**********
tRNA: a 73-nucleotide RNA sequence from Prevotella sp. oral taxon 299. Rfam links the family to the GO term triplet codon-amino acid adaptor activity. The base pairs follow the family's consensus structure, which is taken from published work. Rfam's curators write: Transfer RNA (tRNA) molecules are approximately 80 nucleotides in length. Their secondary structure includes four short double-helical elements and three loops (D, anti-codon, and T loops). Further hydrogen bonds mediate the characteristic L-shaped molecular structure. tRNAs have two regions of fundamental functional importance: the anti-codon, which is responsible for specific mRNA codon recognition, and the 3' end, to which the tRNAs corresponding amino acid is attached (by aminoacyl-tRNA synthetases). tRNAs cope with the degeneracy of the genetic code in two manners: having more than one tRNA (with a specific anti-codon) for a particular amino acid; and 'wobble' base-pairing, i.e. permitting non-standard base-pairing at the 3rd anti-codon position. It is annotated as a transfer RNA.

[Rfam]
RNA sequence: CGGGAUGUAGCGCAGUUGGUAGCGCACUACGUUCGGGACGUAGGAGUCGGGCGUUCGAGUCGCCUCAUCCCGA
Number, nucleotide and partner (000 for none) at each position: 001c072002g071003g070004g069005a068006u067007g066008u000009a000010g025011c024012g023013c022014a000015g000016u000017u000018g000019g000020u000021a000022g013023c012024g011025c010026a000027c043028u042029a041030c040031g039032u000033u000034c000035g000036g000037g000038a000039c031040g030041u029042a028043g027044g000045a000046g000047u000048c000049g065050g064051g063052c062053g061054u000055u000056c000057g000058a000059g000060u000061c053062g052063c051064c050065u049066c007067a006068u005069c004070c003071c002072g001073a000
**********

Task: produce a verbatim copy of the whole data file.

tRNA: a 73-nucleotide RNA sequence from Prevotella sp. oral taxon 299. Rfam links the family to the GO term triplet codon-amino acid adaptor activity. The base pairs follow the family's consensus structure, which is taken from published work. Rfam's curators write: Transfer RNA (tRNA) molecules are approximately 80 nucleotides in length. Their secondary structure includes four short double-helical elements and three loops (D, anti-codon, and T loops). Further hydrogen bonds mediate the characteristic L-shaped molecular structure. tRNAs have two regions of fundamental functional importance: the anti-codon, which is responsible for specific mRNA codon recognition, and the 3' end, to which the tRNAs corresponding amino acid is attached (by aminoacyl-tRNA synthetases). tRNAs cope with the degeneracy of the genetic code in two manners: having more than one tRNA (with a specific anti-codon) for a particular amino acid; and 'wobble' base-pairing, i.e. permitting non-standard base-pairing at the 3rd anti-codon position. It is annotated as a transfer RNA.

[Rfam]
RNA sequence: CGGGAUGUAGCGCAGUUGGUAGCGCACUACGUUCGGGACGUAGGAGUCGGGCGUUCGAGUCGCCUCAUCCCGA
Number, nucleotide and partner (000 for none) at each position: 001c072002g071003g070004g069005a068006u067007g066008u000009a000010g025011c024012g023013c022014a000015g000016u000017u000018g000019g000020u000021a000022g013023c012024g011025c010026a000027c043028u042029a041030c040031g039032u000033u000034c000035g000036g000037g000038a000039c031040g030041u029042a028043g027044g000045a000046g000047u000048c000049g065050g064051g063052c062053g061054u000055u000056c000057g000058a000059g000060u000061c053062g052063c051064c050065u049066c007067a006068u005069c004070c003071c002072g001073a000